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Miffy Hori

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Brokenness, poverty, desolationーthese are three words that stood out to me during my trip to

Cambodia. I responded with compassion, gratitude, modesty. 

Until recently, due to the constant portrayal, and resultantly the normalization of ongoing terror across the globe, especially in third-world countries, in the media, I had the tendency to turn a blind eye towards calamities, including in Cambodia. Today, I look at the horrors of Cambodia, and the rest of the world, through a different lens. I see not solely the tragic events superficially, but instead, empathizing with those who are left to horrific circumstances. 

 TASSEL transforms subpar living conditions, plagued with anguish, into a place of joy, magic, and surrealism. Picture this: fellow TASSEL volunteers and I alighting from the van to step foot into the TASSEL school to see the children’s eyes lifting upwards. Just the simple sight of us, something out of their routine, was enough to make them be full of the joys of spring. Some children exclaimed, “Teacher!”, while others pushed their way through the crowd of well-wishers to embrace us and give us flowers and gifts. The contagious warmth rushed through the students and to us. This definite moment captures the underlying meaning of TASSELーthe ability to touch and transform hearts with hearts. 

 The smiles prevalent in TASSEL is not a holistic picture; TASSEL is the sole place where the children can receive scarce love and quality education, hence, becoming their outlet and escape from their predicaments at home. Despite their living conditions being appalling, TASSEL allows for the hearts and souls of the children to remain golden. What makes TASSEL an enlightening place is the truly inspiring Khmer Teachers, who continue to willingly serve the students, village, and nation, regardless of their tragic pasts and living circumstances. The world lacks people whose level of sacrifice, compassion, and goodwill equate to those of Khmer teachers.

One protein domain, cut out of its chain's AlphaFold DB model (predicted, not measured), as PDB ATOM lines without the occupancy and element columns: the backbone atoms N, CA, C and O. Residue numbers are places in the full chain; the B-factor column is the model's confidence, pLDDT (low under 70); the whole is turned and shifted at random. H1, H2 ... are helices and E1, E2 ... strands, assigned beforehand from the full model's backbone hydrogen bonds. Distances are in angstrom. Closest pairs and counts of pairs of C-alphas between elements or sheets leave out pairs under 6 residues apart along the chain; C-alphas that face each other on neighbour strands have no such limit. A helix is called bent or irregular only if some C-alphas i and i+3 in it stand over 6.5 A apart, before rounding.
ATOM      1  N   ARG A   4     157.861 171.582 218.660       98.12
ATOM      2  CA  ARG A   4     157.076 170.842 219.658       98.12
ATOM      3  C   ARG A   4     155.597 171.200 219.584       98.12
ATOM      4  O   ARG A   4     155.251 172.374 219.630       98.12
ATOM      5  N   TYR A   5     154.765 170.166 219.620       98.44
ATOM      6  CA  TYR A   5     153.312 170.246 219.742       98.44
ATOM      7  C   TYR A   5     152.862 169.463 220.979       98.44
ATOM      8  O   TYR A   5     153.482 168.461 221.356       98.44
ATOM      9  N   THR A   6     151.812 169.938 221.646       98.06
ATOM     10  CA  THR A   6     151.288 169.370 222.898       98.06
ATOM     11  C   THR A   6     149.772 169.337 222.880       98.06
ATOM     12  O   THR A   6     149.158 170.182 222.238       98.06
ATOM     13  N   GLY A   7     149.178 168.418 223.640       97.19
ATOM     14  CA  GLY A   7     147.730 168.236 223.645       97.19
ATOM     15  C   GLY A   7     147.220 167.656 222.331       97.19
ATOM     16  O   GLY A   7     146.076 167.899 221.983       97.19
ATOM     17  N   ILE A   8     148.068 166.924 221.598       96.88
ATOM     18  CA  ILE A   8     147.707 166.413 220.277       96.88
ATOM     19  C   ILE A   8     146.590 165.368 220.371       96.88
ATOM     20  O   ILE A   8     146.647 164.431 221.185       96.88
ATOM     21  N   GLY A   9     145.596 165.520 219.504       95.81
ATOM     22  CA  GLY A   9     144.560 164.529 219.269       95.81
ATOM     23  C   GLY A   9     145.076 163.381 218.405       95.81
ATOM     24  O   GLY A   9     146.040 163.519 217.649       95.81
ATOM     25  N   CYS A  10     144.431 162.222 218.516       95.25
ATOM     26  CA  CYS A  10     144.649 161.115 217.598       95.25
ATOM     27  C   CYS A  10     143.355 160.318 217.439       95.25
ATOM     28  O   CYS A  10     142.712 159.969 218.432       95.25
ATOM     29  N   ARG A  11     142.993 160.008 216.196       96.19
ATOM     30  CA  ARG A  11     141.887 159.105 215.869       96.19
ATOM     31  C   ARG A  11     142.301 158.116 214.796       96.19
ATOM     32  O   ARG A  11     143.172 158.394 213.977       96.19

It is truly unsettling, terrifying even, that many of us, including myself until most recently, are privileged enough to be immune to bleeding children, starving communities, and bodies decorated in gun wounds. The plight of the Khmer Rouge is not an issue to discuss in the past tense. Its effect is still very much extant and plaguing Cambodia, with the everyday person having to worry about safety and basic human necessities. 

 We are so privileged. While I am concerned about my future, which many would classify as bright with me being a young, healthy, educated, woman living comfortably in Tokyo, Cambodian children would not have a bright future ahead of them without TASSEL. Many of whom are younger than me, have been through a lifetime of agony, one which I cannot even fathom. Have you ever felt like a burden to your family to an extent that you felt obligated to escape home and become a monk, simply out of the shared preconceived notion that asking for help would impose stress and pain upon your family? Has your mother ever attempted to murder you? Have you ever witnessed your mother’s hand being chopped off by her cousin, have you had to pick up the remains of her fingers in the middle of the night at the age of 5? Words cannot do justice to what I witnessed in Cambodia. 

 If you are pondering upon joining TASSEL, ask yourself these questions: how privileged am I? How selfish? And what are my justifications for acting so egotistically? Nothing. We have everything. That is why there is no time to wasteーwe must use the privilege we have to contribute in any way possible to transform a place of anguish into a land of promise.

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